CHRIS DUFRESNE / ON COLLEGE BASKETBALL

Wichita State's Carl Hall is at heart of Shockers' surge

A 6-foot-8 forward who was long sidelined by a condition that led to fainting spells has become the inspirational leader in team's run to NCAA Final Four.

From passed out on a floor to the Final Four — it has been a pulse-rate ride for Carl Hall.

"Oh man, it's been a long journey for me," Hall said.

Wichita State's senior forward, who overcame a heart condition that sidelined him for two years, has become the inspirational leader on the Shockers' surprising four-game run through the NCAA basketball tournament.

Hall introduced himself nationally at the Salt Lake City sub-regional as an undersized 6-foot-8 forward taking on Steven Adams, a 7-footer from Pittsburgh.

Two nights later, Hall was grinding it out inside against Gonzaga's All-American, Kelly Olynyk, in Wichita State's upset over the No. 1-ranked team in the country.

Hall helped hold Olynyk to an eight-for-22 shooting night, but he was miffed about getting only one rebound in the game. "Carl marches to the beat of his own drum," Wichita State Gregg Marshall said.

Hall, from Cochran, Ga., stands out on a hodgepodge roster of characters from a wide range of outposts: Canada, Las Vegas, the Bahamas, New York, Nigeria and Minnesota.

Hall is the Shocker who finally started wearing prescription goggles because, without them, he was Mr. Magoo. Wichita fans thought he was scowling all the time.

"A lot fans were saying, 'Carl, you look so mean,'" Hall said. "I'm like 'I'm not looking mean, I can't see. I'm squinting.'"

Hall is the Shocker who, for five years, meticulously tended to long dreadlocks before cutting them, for no real reason, before the start of the NCAA tournament.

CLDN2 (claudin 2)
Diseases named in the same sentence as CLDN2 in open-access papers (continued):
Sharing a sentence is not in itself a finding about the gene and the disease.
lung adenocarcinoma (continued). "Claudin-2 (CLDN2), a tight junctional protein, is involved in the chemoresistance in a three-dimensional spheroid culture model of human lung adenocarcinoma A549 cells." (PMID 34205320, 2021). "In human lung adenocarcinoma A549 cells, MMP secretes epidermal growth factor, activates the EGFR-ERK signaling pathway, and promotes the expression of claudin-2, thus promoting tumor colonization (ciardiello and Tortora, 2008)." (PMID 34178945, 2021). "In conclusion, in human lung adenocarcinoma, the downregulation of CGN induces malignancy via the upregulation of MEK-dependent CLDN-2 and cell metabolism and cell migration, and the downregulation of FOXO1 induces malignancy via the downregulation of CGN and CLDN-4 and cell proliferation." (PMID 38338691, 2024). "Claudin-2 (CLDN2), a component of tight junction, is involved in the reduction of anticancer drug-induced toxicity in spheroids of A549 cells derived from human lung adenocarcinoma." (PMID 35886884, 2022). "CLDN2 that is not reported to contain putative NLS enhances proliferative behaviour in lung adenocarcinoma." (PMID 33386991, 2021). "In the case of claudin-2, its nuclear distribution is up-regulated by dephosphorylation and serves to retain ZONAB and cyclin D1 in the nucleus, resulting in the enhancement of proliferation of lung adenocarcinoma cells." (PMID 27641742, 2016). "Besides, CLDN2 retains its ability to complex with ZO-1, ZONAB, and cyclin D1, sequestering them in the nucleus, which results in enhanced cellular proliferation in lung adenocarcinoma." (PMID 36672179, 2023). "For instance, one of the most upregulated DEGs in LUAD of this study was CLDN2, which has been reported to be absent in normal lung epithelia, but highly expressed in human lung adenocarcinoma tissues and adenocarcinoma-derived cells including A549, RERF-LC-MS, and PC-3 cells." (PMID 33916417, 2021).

"I sat outside the barbershop for like an hour, like, what am I doing?" Hall said. "I finally built up the courage to go in there and do it."

Teammates called him "Samson" and joked he was going to lose his basketball power, but Hall actually got stronger.

After the haircut, he put the clippings in a plastic trash bag, folded them into a shoebox and mailed the box to his mother in Georgia. "She didn't believe I was going to cut it, so it was kind of like proof," Hall explained.

Hall walked into the postal office and was offered insurance on his shoebox. "Nah," he said, "if it gets lost, it gets lost."

Wichita State would probably not be in the Final Four without Hall's hair.

Marshall has a rule prohibiting long hair unless you had it when he recruited you. Hall says that if Marshall had insisted on a haircut, "I would not have gone to Wichita State."

Hall's trip to the barber had the anti-Samson effect in the NCAA tournament. He scored 10 of his team's first 14 points in Wichita State's West Regional semifinal romp over La Salle at Staples Center on Thursday night.

In Saturday's regional win over Ohio State, Buckeyes star Deshaun Thomas went strongly to the rim and clipped Hall's jaw with an elbow. That sent Hall to the floor in a dazed state that reminded him how close his basketball career came to never getting started.

It has been two and a half 2 1/2 years since Hall passed out cold on a basketball court.

The fainting spells started in high school and forced him to quit basketball after only three games at Middle Georgia College. Doctors initially thought they were because of dehydration caused by playing in humid Georgia gyms.

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